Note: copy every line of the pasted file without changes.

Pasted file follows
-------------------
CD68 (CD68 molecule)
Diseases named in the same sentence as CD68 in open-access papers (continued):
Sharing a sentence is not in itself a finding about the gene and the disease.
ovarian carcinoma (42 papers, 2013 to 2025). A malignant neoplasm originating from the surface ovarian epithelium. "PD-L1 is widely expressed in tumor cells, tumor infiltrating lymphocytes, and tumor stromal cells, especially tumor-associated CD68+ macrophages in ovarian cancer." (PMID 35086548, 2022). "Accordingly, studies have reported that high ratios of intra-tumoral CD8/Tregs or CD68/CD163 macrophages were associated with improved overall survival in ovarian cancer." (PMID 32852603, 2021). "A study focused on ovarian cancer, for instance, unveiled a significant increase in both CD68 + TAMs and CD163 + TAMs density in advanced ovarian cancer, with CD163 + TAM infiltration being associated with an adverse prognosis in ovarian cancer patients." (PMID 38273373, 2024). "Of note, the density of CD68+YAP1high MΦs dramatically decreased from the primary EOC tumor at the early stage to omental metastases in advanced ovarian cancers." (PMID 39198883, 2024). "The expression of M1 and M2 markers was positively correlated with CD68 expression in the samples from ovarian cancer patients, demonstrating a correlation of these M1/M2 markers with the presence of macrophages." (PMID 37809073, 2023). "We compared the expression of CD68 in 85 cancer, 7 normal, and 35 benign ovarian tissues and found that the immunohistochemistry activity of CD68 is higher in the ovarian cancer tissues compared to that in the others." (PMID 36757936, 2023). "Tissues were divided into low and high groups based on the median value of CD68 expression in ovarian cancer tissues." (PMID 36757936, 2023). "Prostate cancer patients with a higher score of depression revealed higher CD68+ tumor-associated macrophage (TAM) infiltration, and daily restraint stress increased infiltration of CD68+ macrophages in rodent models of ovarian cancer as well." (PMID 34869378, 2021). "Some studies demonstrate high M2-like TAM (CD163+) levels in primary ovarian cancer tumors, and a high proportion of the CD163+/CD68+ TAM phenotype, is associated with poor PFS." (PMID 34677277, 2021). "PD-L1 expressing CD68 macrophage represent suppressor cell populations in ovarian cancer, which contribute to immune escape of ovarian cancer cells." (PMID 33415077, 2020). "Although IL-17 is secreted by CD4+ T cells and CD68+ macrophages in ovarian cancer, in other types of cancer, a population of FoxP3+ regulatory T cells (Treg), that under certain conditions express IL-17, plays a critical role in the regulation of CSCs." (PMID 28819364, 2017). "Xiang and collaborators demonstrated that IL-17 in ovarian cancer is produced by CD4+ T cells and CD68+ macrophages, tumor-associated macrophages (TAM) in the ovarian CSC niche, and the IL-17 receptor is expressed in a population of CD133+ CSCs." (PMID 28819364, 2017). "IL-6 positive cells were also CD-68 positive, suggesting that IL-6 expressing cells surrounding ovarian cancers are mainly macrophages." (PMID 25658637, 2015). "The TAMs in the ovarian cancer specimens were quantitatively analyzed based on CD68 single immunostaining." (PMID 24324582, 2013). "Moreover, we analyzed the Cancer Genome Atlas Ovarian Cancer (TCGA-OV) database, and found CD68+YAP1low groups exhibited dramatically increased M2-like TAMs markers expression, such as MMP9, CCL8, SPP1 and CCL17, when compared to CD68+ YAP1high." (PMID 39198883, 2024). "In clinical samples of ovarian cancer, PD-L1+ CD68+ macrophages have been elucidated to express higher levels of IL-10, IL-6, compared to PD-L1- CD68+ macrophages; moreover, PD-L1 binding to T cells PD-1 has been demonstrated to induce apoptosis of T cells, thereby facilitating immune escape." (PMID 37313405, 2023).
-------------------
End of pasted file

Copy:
CD68 (CD68 molecule)
Diseases named in the same sentence as CD68 in open-access papers (continued):
Sharing a sentence is not in itself a finding about the gene and the disease.
ovarian carcinoma (42 papers, 2013 to 2025). A malignant neoplasm originating from the surface ovarian epithelium. "PD-L1 is widely expressed in tumor cells, tumor infiltrating lymphocytes, and tumor stromal cells, especially tumor-associated CD68+ macrophages in ovarian cancer." (PMID 35086548, 2022). "Accordingly, studies have reported that high ratios of intra-tumoral CD8/Tregs or CD68/CD163 macrophages were associated with improved overall survival in ovarian cancer." (PMID 32852603, 2021). "A study focused on ovarian cancer, for instance, unveiled a significant increase in both CD68 + TAMs and CD163 + TAMs density in advanced ovarian cancer, with CD163 + TAM infiltration being associated with an adverse prognosis in ovarian cancer patients." (PMID 38273373, 2024). "Of note, the density of CD68+YAP1high MΦs dramatically decreased from the primary EOC tumor at the early stage to omental metastases in advanced ovarian cancers." (PMID 39198883, 2024). "The expression of M1 and M2 markers was positively correlated with CD68 expression in the samples from ovarian cancer patients, demonstrating a correlation of these M1/M2 markers with the presence of macrophages." (PMID 37809073, 2023). "We compared the expression of CD68 in 85 cancer, 7 normal, and 35 benign ovarian tissues and found that the immunohistochemistry activity of CD68 is higher in the ovarian cancer tissues compared to that in the others." (PMID 36757936, 2023). "Tissues were divided into low and high groups based on the median value of CD68 expression in ovarian cancer tissues." (PMID 36757936, 2023). "Prostate cancer patients with a higher score of depression revealed higher CD68+ tumor-associated macrophage (TAM) infiltration, and daily restraint stress increased infiltration of CD68+ macrophages in rodent models of ovarian cancer as well." (PMID 34869378, 2021). "Some studies demonstrate high M2-like TAM (CD163+) levels in primary ovarian cancer tumors, and a high proportion of the CD163+/CD68+ TAM phenotype, is associated with poor PFS." (PMID 34677277, 2021). "PD-L1 expressing CD68 macrophage represent suppressor cell populations in ovarian cancer, which contribute to immune escape of ovarian cancer cells." (PMID 33415077, 2020). "Although IL-17 is secreted by CD4+ T cells and CD68+ macrophages in ovarian cancer, in other types of cancer, a population of FoxP3+ regulatory T cells (Treg), that under certain conditions express IL-17, plays a critical role in the regulation of CSCs." (PMID 28819364, 2017). "Xiang and collaborators demonstrated that IL-17 in ovarian cancer is produced by CD4+ T cells and CD68+ macrophages, tumor-associated macrophages (TAM) in the ovarian CSC niche, and the IL-17 receptor is expressed in a population of CD133+ CSCs." (PMID 28819364, 2017). "IL-6 positive cells were also CD-68 positive, suggesting that IL-6 expressing cells surrounding ovarian cancers are mainly macrophages." (PMID 25658637, 2015). "The TAMs in the ovarian cancer specimens were quantitatively analyzed based on CD68 single immunostaining." (PMID 24324582, 2013). "Moreover, we analyzed the Cancer Genome Atlas Ovarian Cancer (TCGA-OV) database, and found CD68+YAP1low groups exhibited dramatically increased M2-like TAMs markers expression, such as MMP9, CCL8, SPP1 and CCL17, when compared to CD68+ YAP1high." (PMID 39198883, 2024). "In clinical samples of ovarian cancer, PD-L1+ CD68+ macrophages have been elucidated to express higher levels of IL-10, IL-6, compared to PD-L1- CD68+ macrophages; moreover, PD-L1 binding to T cells PD-1 has been demonstrated to induce apoptosis of T cells, thereby facilitating immune escape." (PMID 37313405, 2023).